SC: Significant discussion and investigation occurred throughout the summer regarding online, hybrid, and in-person learning options. As a board, we worked with district administrators, the teachers association, support professionals association, and local and state health officials to develop school opening plan options. We also gathered input from thousands of parents to learn what mattered most in this unprecedented time. I am pleased to have supported opening our schools for in-person learning every day. I am confident it was the best decision to allow families to decide if their students should participate in-person or online. We provided personal protective equipment (PPE) for teachers and students. I am glad that the district has compiled a team of excellent teachers to create an online curriculum for all teachers to minimize their workload.

As conditions have changed, we have adjusted. We recently provided school-by-school COVID-19 case information, so families are aware of the conditions associated with their local schools. 

LFP: A couple of months ago, the board decided not to ask voters in 2020 to approve a general obligation bond for new buildings. Will this cause overcrowding in Lehi or other areas?

SC: ASD bond practice has been on a five-year cycle for quite some time (2016, 2011, 2006…). Since 2021 is not a major election, we evaluated the possibility of accelerating to 2020. In my opinion, given the pandemic and economic conditions, it was better to wait until 2022.

Lehi now has the schools it needs (or construction is being completed for 2021 opening). 

Skyridge and Willowcreek have very large student populations now but will be reasonably sized after the new junior high opens. In the next 4-8 years, I can see the need for two more elementary schools and one more high school on Lehi’s west side. These will be needed when growth accelerates faster than current students are advancing to the next schools. We hope that Lehi will support the 2022 bond request so that these schools can be on that plan.

In addition to the new junior high in north Lehi, ASD is also in the middle of constructing new elementary schools in north Vineyard and south Saratoga Springs. These schools meet current growth needs. Additional growth is expected in the coming years, and another bond request is expected in 2022. The schools that are being delayed by not bonding early in 2020 are those old schools that need to be rebuilt but are not overcrowded.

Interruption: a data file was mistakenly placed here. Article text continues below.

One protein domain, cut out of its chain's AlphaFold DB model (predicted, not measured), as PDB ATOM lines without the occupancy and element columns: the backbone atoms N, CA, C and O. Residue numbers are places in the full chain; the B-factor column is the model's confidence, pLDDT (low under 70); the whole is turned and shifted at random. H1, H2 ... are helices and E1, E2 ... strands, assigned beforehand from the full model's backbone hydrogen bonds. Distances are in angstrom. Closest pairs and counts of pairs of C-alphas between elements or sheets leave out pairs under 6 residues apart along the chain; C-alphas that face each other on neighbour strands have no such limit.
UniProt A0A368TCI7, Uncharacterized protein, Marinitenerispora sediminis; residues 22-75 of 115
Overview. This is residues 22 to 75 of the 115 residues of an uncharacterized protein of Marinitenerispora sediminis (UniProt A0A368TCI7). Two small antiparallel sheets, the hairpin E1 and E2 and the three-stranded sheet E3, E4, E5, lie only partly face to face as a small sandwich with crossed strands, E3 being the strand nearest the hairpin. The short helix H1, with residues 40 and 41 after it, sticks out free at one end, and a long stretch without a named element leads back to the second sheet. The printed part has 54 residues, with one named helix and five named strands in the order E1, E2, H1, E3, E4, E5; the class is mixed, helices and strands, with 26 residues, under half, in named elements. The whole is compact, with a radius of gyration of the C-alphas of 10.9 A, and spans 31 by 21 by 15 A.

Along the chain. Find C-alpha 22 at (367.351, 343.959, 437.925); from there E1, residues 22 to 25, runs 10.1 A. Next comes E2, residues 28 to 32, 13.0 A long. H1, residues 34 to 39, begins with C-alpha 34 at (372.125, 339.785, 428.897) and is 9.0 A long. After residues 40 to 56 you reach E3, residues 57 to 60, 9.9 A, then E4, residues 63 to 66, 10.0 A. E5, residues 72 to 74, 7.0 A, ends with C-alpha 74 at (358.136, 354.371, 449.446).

The current ASD bonds will have a substantial portion paid off in 2022, and a new bond can be layered in to keep from increasing tax amounts at that time.


LFP: Instead of bonding, you voted to increase the tax rate this year. When I compare my property tax rate over the past several years, it is still lower now. How is that possible?

The county assessor sets property values each year. As property values throughout the district go up, the tax rates automatically go down. The tax rate for ASD in 2012 was 0.008828. In 2015 the rate was 0.008177. In 2018 it was 0.006964. In 2020 the ASD portion is 0.006744. One segment of the tax rate was approaching a bottom limit set by the state legislature where, if it dropped below that rate, the state would remove approximately $10 million in matching funds. The state philosophy is to ensure that local funding sources are contributing adequately.

The ASD board determined that as the tax rate was dropping again this year, it was best to adjust now and stay in compliance with state guidelines. The board adjustment brings about 2% of what a bond would be, but these tax funds can be used to support teachers and are not limited to construction projects alone.    

LFP: How is serving on the school board different from other opportunities to volunteer in our schools?

SC: I volunteered for 15 years with the PTA and school community council before being elected to the school board. We need and appreciate everyone who volunteers in their local school. Serving on the school board is entirely different. It is a management role for the whole district. It is not an opportunity to push your own ideas or agendas. It is not about arguing with other board members until you get your way but about listening to many opinions from all stakeholders and striving to do what is best for all students, teachers and families.